The message is not just about the Holocaust. It’s a message against any form of prejudice, hatred, intolerance or bullying. Differences between people are only ever superficial; underneath our skin, we’re all the same. 

Everyone who visits the exhibition is encouraged to be “Upstanders, not Bystanders”. It’s hard to leave without experiencing the conviction that you will never accept or condone discrimination again.

I cried as Harry told his story, not just for Harry but for every family who lived through the same thing. I cried for parents who lost children, children who lost parents, and siblings who lost each other.  

I cried again when I read the stories of two families in Rotterdam who worked with the Dutch Resistance and help save Jewish people from the Nazis. They almost certainly knew my grandfather, who worked for the Dutch Reaistance throughout the war, and was personally hunted by the Nazis as a result. 

   

My Opa told me stories about his experiences during the war when I was a young girl reading books like ‘The Hiding Place’ and The Diary of Anne Frank’. They were always very serious and quite emotional conversations. It was very important to him that I understood how important it is to oppose evil and to stand against hatred.

He told me more of his story when I was a little older and studying history. I guess he thought I could handle more of the horrible truth then. It certainly made my studies more personally relevant.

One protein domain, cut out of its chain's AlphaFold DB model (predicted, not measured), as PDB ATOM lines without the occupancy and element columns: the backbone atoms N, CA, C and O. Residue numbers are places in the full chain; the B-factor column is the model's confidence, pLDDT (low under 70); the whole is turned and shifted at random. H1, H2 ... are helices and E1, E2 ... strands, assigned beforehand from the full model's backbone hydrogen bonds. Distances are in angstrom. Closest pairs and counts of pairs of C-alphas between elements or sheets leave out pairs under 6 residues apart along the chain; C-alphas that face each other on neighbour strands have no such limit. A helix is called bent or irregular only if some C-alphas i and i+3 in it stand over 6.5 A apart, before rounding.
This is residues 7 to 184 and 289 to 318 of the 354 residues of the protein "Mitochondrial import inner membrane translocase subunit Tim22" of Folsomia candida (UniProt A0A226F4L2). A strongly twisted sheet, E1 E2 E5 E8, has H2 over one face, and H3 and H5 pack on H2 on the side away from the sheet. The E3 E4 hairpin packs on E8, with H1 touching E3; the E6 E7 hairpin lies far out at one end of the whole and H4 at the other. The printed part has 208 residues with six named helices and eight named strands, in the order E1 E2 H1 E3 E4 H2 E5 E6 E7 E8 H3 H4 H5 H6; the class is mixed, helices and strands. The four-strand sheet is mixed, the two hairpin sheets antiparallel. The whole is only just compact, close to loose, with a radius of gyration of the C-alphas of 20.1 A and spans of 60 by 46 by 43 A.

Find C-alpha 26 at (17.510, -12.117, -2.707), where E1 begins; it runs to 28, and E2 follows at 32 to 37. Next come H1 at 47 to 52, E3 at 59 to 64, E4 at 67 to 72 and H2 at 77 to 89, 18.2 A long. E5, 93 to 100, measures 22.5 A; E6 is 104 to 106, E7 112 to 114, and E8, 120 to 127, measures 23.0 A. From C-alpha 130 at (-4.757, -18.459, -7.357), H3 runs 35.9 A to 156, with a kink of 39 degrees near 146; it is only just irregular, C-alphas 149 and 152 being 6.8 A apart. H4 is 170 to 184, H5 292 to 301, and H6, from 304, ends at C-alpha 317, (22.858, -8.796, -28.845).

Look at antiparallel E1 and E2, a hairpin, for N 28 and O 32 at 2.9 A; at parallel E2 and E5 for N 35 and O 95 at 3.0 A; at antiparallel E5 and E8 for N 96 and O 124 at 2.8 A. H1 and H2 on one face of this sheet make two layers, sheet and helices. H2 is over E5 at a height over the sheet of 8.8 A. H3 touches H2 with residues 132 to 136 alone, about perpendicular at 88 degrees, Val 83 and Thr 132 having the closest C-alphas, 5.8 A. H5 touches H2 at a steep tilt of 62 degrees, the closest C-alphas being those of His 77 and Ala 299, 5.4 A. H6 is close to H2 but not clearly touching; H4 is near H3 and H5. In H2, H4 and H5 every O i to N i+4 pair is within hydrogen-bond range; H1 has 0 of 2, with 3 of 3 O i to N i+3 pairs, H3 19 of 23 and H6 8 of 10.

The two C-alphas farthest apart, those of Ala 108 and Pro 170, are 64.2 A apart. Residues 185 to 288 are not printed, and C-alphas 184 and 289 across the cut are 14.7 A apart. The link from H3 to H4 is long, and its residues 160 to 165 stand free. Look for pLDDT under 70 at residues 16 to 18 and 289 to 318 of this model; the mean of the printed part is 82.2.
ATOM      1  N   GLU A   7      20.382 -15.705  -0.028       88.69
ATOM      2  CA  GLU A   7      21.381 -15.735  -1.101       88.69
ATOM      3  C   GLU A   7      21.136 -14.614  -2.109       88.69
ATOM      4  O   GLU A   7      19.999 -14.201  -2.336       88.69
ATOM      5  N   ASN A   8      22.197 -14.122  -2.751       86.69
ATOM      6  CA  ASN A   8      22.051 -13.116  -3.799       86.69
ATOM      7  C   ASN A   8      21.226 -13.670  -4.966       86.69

It also explained why he would leave the room or turn the TV off whenever there was a scene where German soldiers marched or where Hitler addressed the crowd. I don’t know why I hadn’t made that connection before, but after that, I could not watch those scenes without thinking about how powerfully real and haunting it still was for him and, doubtless, everyone else who had survived it. I was very privileged today to meet Harry, to shake his hand and talk with him. I told him about my grandfather and the connection with the stories displayed in the exhibition, and cried again. He hugged me and we shed tears together.

Honestly, I’ve never been such a sook in public. The whole experience was very moving, and not just because it made me think about my grandfather. 

I saw the students responding in a similarly emotional way. They spoke up about bullying, booing at footballers, and the way different ethnic groups in Australia are perceived and treated. One of my students, a young man who generally seems to have not a care in the world, had tears in his eyes, just like I did. 

I saw the light in the eyes of the Courage to Care members as they were inspired by the responses of the young people in front of them. The conversations were serious and sombre. 

Every student took a wristband and put it on immediately, proud to be an Upstander. 

There is hope yet for our nation and our world. Young or old, we can make a stand against hatred and vilification.

All that is needed is the courage to care and to stand up for what is right.